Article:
Art Circus Spotlight
‘Nothing Tastes As Good As Skinny Feels’ and ‘Kate Blowing Bubbles’ by Phaedra Peer

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From an early age I have had an interest (border lining obsession, as do so many things I turn my attention to) with depicting females. I love to paint the female form and even more so, the female face. I contort it with massive doe eyes filled with sorrow and make up dripping down the surface. My studio, overspilling into my home, is filled with face after female face.  After one of my art tutors questioned me on my sexuality (straight), it provoked an internal look as to why and where this fixation stems from. The answer I have provided myself is that the satisfaction is not in portraying exclusively females but rather the vulnerability that is so much more apparent in women. It brings to mind a favourite quote of mine; ‘art should comfort the disturbed and disturb the comfortable’. My work is constantly referred to as ‘dark’, ‘unsettling’ even ‘disturbing’. I don’t shy away from that as it’s what I am most interested in illustrating and very much a reflection on myself. In that sense the artistic process is very cathartic.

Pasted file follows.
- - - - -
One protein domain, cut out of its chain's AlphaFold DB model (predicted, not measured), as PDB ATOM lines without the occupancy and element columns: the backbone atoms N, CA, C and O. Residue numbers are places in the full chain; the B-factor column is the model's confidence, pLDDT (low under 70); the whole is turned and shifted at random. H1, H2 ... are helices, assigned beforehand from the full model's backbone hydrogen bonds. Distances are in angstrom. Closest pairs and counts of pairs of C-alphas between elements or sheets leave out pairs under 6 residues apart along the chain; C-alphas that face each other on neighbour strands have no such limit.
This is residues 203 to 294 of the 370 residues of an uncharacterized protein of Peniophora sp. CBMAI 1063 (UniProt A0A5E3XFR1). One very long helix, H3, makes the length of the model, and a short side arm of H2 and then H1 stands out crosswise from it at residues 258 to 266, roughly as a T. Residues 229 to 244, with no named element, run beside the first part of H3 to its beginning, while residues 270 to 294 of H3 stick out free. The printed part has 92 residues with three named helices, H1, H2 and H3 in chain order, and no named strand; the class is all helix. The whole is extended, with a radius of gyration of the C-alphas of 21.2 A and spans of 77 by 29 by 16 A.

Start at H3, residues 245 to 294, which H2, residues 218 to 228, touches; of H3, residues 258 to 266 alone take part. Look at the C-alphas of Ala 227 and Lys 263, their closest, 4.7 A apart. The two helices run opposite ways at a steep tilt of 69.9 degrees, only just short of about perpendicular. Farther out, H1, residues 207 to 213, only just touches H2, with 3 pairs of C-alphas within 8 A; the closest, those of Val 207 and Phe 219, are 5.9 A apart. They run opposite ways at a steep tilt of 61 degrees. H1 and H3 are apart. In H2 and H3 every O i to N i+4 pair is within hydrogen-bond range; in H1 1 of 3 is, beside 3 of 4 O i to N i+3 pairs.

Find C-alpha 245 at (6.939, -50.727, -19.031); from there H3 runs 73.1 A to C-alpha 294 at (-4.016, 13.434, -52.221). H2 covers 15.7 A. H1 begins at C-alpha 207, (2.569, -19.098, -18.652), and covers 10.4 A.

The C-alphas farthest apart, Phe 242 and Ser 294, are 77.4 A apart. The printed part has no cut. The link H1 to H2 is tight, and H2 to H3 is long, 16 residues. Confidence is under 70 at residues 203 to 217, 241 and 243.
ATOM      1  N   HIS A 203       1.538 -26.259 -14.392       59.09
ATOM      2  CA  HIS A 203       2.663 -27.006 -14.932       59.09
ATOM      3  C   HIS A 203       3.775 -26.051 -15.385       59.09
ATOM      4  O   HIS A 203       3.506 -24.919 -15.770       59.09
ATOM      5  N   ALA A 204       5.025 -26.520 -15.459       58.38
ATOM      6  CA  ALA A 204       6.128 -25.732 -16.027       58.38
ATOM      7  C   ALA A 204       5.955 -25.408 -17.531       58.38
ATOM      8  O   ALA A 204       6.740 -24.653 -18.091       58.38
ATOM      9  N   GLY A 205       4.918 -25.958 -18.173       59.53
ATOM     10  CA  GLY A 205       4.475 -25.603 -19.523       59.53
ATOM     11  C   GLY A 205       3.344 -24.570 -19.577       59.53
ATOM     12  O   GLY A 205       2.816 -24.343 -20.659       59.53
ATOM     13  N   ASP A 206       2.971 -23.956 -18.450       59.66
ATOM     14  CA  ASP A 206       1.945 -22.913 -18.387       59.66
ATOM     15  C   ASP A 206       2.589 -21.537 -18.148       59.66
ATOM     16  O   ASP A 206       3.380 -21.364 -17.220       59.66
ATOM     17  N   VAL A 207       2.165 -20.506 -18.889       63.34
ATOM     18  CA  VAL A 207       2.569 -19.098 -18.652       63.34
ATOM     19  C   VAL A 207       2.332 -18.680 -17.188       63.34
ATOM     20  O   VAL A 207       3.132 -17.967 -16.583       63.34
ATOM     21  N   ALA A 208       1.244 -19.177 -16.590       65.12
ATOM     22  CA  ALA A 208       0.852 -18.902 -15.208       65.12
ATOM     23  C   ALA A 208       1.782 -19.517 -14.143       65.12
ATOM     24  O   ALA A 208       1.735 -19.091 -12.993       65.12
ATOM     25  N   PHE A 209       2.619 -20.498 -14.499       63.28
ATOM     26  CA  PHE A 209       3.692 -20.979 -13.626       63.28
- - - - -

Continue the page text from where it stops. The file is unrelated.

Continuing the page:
‘Nothing Tastes As Good As Skinny Feels’ is a quote Kate Moss once said in an interview that was met with much controversy.  Having grown up with a mother who excels in the field of healthy eating and nutrition, I personally believe this to be true. Knowing that the mass opinion would disagree however made it a fun subject to construct an image around. Art should act as a catalyst for debate and I don’t believe sensitive subjects should be shied away from.  This image contrasts the visual beauty of models and the emptiness that fills (so to speak) so many of them.

One of my favourite subjects to paint is Kate Moss. Aside from the aesthetic satisfaction I remember reading an article on which she spoke of having to pose as young teenager half naked with Mark Wahlberg. She said she cried for hours after and found the whole experience quite unbearable. When I look at pictures from early on in her career I really feel you can pinpoint that deadness in the eyes, the dissatisfaction of her modelling obligations but hidden beneath an immaculate exterior. This juxtaposition is very satisfying for me as an artist to expose.

See more paintings by Phaedra Peer